U.S. Election 2020: COVID-19 pandemic alters the mechanics of a contentious presidential campaign
The phrase “an abundance of caution” has officially entered the lexicon of the U.S. presidential campaign.
It was offered up on Tuesday night, when both former vice president Joe Biden and Vermont senator Bernie Sanders cancelled pre-vote rallies in Ohio, and it was used yesterday by president Donald Trump’s campaign when he cancelled upcoming events in Colorado and Nevada.
Similarly, Democratic National Committee communications director Xochitl Hinojosa invoked the phrase when announcing a coronavirus-related change of venue (and format) for this Sunday’s Democratic debate, originally planned for Phoenix, AZ.
“Out of an abundance of caution,” she said in a prepared statement, “and in order to reduce cross-country travel, all parties have decided that the best path forward is to hold Sunday’s debate at CNN’s studio in Washington, D.C., with no live audience.”
Welcome to a presidential campaign in the middle of the COVID-19 pandemic, where the only certainty appears to be change itself.
Biden also went on to cancel an event in Tampa, FL, and revealed plans for virtual rallies in Miami, FL, and Chicago, IL. In an effort to limit the spread of the virus, his campaign issued a statement announcing that it would close its Philadelphia, PA headquarters and field offices to the public for two weeks, and encourage staffers to work from home. It also noted that all in-person fundraisers would now become virtual.
Trump, meanwhile, cancelled a pre-St. Patrick’s Day event at the White House with the prime minister of Ireland yesterday, and again, “in an abundance of caution”, a March 19th rally in Milwaukee, WI.
Both democratic candidates skewered Trump for his slow reaction to the crisis.
“Unfortunately, this virus laid bare the severe shortcomings of the current administration,” Biden said in a statement yesterday. “Public fears are being compounded by a pervasive lack of trust in this president, fueled by the adversarial relationship with the truth that he continues to have.”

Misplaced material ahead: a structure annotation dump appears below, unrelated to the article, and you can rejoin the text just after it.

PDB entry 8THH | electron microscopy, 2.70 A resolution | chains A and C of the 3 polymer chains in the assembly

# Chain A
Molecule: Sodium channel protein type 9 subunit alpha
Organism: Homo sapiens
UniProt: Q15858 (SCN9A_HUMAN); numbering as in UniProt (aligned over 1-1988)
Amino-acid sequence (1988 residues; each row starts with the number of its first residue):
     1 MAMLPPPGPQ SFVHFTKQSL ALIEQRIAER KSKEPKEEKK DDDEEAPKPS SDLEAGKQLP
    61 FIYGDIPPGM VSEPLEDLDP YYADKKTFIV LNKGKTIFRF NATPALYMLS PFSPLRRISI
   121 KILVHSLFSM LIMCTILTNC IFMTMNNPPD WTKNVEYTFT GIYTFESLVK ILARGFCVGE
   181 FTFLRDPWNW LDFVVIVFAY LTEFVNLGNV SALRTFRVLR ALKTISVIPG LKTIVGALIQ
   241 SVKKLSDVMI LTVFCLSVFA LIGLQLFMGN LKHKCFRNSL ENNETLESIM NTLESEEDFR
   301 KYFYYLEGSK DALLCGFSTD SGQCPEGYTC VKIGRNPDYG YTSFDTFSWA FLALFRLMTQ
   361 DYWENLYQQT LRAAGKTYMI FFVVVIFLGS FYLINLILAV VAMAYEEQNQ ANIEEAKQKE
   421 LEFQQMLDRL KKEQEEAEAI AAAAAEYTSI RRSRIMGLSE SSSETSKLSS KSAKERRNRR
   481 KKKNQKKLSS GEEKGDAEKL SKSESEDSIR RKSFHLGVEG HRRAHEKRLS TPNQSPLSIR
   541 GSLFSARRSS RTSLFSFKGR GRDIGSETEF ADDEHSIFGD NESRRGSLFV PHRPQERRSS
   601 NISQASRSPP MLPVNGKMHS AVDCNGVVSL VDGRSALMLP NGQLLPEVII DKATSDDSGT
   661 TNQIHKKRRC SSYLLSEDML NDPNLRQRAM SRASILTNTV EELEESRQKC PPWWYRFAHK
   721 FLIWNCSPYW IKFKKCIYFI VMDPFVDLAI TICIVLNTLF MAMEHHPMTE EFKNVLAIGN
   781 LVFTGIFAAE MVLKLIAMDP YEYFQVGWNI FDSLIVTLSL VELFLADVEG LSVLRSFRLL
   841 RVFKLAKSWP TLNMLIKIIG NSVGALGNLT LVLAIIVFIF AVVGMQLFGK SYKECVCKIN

“The crisis we face from the coronavirus is on a scale of a major war,” Sanders countered, in Burlington, VT yesterday. “The number of casualties may actually be even higher than what the armed forces experienced in World War II…unfortunately, in this time of international crisis, it is clear to me, at least, that we have an administration that is largely incompetent, and whose incompetence and recklessness have threatened the lives of many, many people in our country.”
For his part, in addition to instituting a European travel ban, Trump this afternoon declared a national emergency through the Stafford act—which allows the U.S. government to respond to national health emergencies and natural disasters—allowing access up to US$ 50 billion in federal aid.
Asked about his administration’s slow response to the pandemic, the president pushed back, and laid the blame on previous administrations.
“I don’t take responsibility at all,” Trump said. “We were given rules, regulations and specifications from a different time. It wasn’t meant for this kind of an event with the kind of numbers that we’re talking about.”
No matter how quickly or effectively the new federal funds are disbursed, it appears obvious that the course of 2020 politics has already been irrevocably changed.
With eight months remaining in the presidential campaign, 31 state and territorial governments are now re-assessing the safety and viability of their upcoming primaries and caucuses. So far, only one—Louisiana—has made a schedule change, postponing its April 4th primary until July 25th, but there will likely be more following the Pelican State's lead.
As for next week, Arizona, Florida, Illinois, and Ohio have all said that their primaries will go ahead as planned on March 17th. Combined, they will award a total of 577 delegates.
How the coronavirus will affect turnout, and results, remains to be seen.